While superficially, Buddhist meditation looks like yogic meditation, the two are actually quite different. They both are based on very different philosophy, have a different purpose, and result in a different effect.

Generally, Westerners who practice "Eastern" meditation are trained in one of the yogic varieties of meditation, unless they have expressly studied under a Buddhist teacher. For example, Robert Monroe's hemisync has similar effects as yogic meditation. Similarly, New Age tends toward the yogic style of meditation.

I have studied both. First, I was trained in the yogic meditation by a Moravian yoga teacher who was a direct student of an Indian swami (whose name I forgot, sorry--hmmm, Vivekananda?). I studied under him in the early 1970's. It made a big and positive difference in my life. It also made practicing Buddhist meditation much harder later on.

I now practice Buddhist meditation, though I sometimes slip back to yogic meditation--unfortunately.

The difference between the two types of meditation can be best described by the result of some medical research mentioned by my Zen teacher. I do not know who exactly did the research, as I only learned about it second hand from my Zen master.

Anyway, he said the researchers used three groups of subjects for their experiment. One group was trained in and practiced yogic meditation. Another group practiced Zen meditation, which is a type of Buddhist meditation. The third group was the control group which consisted of a random sample of people who did not practice any type of meditation at all.

All subjects were connected to an EEG machine (i.e., an electroencephalograph - the machine that graphs brain waves), and were asked to meditate in a quiet room. At random intervals some kind of sound was produced (I think it was a brief electric bell sound). Not surprisingly, the three groups showed quite different results.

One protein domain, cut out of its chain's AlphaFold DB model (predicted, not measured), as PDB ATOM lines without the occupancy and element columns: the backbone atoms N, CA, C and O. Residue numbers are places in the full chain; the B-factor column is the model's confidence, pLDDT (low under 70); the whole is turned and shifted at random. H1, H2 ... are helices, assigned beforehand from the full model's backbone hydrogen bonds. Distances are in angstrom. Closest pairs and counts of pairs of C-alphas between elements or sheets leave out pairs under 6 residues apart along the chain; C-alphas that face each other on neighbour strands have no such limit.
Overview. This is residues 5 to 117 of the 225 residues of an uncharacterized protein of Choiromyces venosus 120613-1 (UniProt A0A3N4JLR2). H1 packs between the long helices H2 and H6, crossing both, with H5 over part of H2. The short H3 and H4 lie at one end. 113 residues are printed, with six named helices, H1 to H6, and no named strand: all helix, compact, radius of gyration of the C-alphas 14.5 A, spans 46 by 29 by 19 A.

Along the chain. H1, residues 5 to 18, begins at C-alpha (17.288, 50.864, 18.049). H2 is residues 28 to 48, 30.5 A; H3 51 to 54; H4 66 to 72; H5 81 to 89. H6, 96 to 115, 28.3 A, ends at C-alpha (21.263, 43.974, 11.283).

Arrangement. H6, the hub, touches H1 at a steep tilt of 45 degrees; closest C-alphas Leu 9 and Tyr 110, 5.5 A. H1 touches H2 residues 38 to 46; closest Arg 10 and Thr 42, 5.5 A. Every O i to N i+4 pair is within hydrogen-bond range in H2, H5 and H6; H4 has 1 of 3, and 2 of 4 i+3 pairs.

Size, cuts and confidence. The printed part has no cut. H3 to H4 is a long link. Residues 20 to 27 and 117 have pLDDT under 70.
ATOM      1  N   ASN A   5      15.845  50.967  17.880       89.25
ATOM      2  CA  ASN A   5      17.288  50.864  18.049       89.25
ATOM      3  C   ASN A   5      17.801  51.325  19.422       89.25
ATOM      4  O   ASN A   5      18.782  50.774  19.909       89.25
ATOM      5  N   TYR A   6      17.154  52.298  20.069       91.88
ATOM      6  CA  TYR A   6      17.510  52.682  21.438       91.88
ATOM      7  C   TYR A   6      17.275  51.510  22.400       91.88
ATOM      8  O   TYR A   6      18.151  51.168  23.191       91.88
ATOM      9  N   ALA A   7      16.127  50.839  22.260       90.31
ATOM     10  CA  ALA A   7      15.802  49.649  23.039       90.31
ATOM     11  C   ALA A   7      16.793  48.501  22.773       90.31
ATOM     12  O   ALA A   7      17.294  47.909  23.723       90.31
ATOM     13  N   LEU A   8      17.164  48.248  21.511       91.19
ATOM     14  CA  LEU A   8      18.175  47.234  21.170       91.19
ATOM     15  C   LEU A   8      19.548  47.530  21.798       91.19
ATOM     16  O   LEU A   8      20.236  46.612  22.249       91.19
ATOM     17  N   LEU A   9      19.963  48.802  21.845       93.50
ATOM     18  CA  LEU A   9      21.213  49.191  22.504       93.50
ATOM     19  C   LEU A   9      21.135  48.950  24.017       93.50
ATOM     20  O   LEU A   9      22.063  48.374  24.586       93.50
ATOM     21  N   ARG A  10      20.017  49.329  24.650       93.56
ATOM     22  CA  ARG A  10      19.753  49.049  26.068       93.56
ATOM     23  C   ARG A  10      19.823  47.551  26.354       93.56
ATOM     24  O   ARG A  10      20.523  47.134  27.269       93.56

The control group showed random results. That is to say, their brain waves went up and down randomly all the time. Their minds were busy all the times, they did not quiet down. They reacted to the sound differently every time. Sometimes their waves got into a big amplitude, sometimes a smaller one, depending on whatever was going on inside their minds at the time.

The yogic group had very low amplitude: They were truly meditating, emptying their minds from everyday concerns. When the bell struck for the first time, their amplitudes peaked momentarily: they noticed the sound. However, the second and subsequent times, their waves remained of low amplitude. That indicates they "turned off" the sound in their minds and simply ignored it.

The Zen meditators were equally quiet. Their amplitudes were low, showing that their minds were not wondering around. In that regard, they were the same as the yogic meditators. When the bell struck the first time, their waves peaked, just like the yogis. Unlike the yoga group, the Zen meditators peaked at the second strike, and all other strikes of the bell. Their reaction was the same the first time and every other time: They noticed the bell, then continued meditating.